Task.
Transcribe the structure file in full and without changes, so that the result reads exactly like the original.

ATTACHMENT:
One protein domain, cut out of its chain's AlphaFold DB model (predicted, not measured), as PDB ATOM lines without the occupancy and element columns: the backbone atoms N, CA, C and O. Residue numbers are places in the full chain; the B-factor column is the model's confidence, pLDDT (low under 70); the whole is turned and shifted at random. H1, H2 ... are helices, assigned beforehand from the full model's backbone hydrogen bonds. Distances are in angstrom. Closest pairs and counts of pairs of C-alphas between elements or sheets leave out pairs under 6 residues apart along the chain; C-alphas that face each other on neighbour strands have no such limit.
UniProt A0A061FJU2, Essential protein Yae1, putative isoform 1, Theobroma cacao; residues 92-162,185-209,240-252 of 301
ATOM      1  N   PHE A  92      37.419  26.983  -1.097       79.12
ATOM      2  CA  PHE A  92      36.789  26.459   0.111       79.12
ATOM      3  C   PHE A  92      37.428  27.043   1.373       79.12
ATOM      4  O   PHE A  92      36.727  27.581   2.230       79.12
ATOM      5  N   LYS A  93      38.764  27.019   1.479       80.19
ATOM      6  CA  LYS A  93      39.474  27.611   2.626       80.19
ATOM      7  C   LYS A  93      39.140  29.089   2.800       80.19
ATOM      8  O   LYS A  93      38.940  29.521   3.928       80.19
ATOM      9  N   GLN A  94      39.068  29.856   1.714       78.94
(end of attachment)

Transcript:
One protein domain, cut out of its chain's AlphaFold DB model (predicted, not measured), as PDB ATOM lines without the occupancy and element columns: the backbone atoms N, CA, C and O. Residue numbers are places in the full chain; the B-factor column is the model's confidence, pLDDT (low under 70); the whole is turned and shifted at random. H1, H2 ... are helices, assigned beforehand from the full model's backbone hydrogen bonds. Distances are in angstrom. Closest pairs and counts of pairs of C-alphas between elements or sheets leave out pairs under 6 residues apart along the chain; C-alphas that face each other on neighbour strands have no such limit.
UniProt A0A061FJU2, Essential protein Yae1, putative isoform 1, Theobroma cacao; residues 92-162,185-209,240-252 of 301
ATOM      1  N   PHE A  92      37.419  26.983  -1.097       79.12
ATOM      2  CA  PHE A  92      36.789  26.459   0.111       79.12
ATOM      3  C   PHE A  92      37.428  27.043   1.373       79.12
ATOM      4  O   PHE A  92      36.727  27.581   2.230       79.12
ATOM      5  N   LYS A  93      38.764  27.019   1.479       80.19
ATOM      6  CA  LYS A  93      39.474  27.611   2.626       80.19
ATOM      7  C   LYS A  93      39.140  29.089   2.800       80.19
ATOM      8  O   LYS A  93      38.940  29.521   3.928       80.19
ATOM      9  N   GLN A  94      39.068  29.856   1.714       78.94